Seattle-based singer-songwriter Carrie Biell drops a new full-length album, We Get Along, inspired by the isolation and quiet of quarantine.
A twin and the daughter of Deaf parents, Carrie grew up amidst atypical circumstances. As a teenager, she came out and then connected with other Queer artists. Music provided her with access to the indie-rock scene in Seattle. In 2001, she dropped Symphony of Sirens, which opened the door further, putting her in Seattle’s top venues and garnering lots of airplay.
After four albums and constant touring, Carrie gave birth to her son in 2013. In 2016, she and her twin sister, Cat Biell, formed the queer synth-rock band Moon Palace. Along with Jude Miqueli (drums) and Gabriel Molinaro (synths), Moon Palace delivers psychedelic, dreamy shoegaze.
We Get Along embraces 10-tracks, beginning with “Come By,” a low-slung tune blending hints of dream-pop with alt-rock. Conjuring up suggestions of 4 Non Blondes, the song drifts and flows on creamy textures.
Highlights include “Better Part of Monday,” with its austere acoustic guitar tones supporting Carrie’s sighing voice. Light, sweeping strings fill the backdrop with sumptuous filaments. Eventually, the tune ramps up a bit, taking on the essence of folk-rock.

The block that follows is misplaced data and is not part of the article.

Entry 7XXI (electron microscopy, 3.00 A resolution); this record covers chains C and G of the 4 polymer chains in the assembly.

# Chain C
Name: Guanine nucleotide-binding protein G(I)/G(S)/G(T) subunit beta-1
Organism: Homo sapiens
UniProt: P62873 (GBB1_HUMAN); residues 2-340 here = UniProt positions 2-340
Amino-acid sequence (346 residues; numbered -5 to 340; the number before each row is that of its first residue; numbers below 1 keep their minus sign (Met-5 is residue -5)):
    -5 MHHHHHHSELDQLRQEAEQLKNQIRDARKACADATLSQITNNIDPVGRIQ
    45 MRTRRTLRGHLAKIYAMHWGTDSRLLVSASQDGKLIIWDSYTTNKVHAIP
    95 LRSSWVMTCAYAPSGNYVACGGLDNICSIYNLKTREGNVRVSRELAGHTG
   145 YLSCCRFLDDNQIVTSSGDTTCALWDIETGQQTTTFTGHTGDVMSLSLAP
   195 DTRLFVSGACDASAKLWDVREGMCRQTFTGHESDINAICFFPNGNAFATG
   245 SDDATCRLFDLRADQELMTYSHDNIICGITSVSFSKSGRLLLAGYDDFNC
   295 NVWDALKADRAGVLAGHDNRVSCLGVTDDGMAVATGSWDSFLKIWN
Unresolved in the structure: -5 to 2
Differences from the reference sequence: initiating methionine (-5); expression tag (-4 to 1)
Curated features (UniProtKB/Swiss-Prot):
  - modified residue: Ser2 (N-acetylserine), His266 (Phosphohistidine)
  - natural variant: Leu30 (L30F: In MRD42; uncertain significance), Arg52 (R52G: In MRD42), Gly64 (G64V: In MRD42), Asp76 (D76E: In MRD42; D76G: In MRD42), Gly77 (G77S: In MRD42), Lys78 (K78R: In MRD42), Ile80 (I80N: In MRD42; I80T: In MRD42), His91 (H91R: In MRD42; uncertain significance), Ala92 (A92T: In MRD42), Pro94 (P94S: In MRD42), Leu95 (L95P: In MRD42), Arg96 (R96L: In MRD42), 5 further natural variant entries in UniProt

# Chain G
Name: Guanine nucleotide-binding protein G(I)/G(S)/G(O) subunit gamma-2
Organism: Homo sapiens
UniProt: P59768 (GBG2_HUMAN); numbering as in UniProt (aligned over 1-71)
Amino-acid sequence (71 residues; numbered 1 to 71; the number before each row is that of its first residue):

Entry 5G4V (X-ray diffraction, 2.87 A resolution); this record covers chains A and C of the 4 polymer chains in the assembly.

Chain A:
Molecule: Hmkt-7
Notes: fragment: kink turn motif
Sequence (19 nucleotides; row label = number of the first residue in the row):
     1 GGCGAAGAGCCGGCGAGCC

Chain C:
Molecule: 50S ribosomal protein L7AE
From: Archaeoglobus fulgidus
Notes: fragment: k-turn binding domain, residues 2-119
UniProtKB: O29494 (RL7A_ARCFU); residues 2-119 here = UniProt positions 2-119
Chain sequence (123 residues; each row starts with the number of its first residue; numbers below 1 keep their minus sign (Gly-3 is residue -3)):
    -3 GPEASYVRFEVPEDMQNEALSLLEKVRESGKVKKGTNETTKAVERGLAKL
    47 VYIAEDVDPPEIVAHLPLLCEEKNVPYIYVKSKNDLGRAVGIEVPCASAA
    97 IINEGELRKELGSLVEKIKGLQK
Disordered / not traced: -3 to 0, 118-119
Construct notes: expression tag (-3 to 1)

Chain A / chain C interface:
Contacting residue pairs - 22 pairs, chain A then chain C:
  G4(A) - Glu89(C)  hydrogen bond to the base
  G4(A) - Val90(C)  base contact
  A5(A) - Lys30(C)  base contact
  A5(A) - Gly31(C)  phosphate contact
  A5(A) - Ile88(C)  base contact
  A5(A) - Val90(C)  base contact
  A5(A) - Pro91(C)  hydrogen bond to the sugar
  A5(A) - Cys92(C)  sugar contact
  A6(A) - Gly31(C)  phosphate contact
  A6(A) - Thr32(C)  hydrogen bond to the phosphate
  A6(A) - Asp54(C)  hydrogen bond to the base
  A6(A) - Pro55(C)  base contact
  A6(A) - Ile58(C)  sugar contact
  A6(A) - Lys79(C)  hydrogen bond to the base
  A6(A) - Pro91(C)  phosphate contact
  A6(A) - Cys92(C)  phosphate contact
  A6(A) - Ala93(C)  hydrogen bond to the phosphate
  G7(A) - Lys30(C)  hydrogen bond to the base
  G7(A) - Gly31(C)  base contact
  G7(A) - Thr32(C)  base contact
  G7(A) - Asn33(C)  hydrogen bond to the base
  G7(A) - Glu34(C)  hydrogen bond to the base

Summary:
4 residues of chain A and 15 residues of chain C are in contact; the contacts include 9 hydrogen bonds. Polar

The retro savors of “What Good Does It Do” carry listeners back to the ‘80s, rolling out on shimmering colors and a syncopated rhythm, capped by Carrie’s forlorn timbres, infusing the song with a sense of hopelessness.
The title track merges tangs of country with alt-rock, resulting in one of the album’s most radio-ready songs. Beaucoup wah-wah-flavored guitars give the tune psychedelic aromas. A personal favorite, “California Baby,” travels on delicious alt-country leitmotifs as Carrie’s wonderfully rasping breathy tones imbue the lyrics with warm, quixotic colors.
“I wanna travel through some canyon roads with you / Haven’t been to LA in several years / Believe me when I say it / I’m a California baby, but I am Northwest honey through and through.”
There’s a beguiling mood and feel to We Get Along – a touch of mist, low guitars, and lustrous melodies make this an excellent album.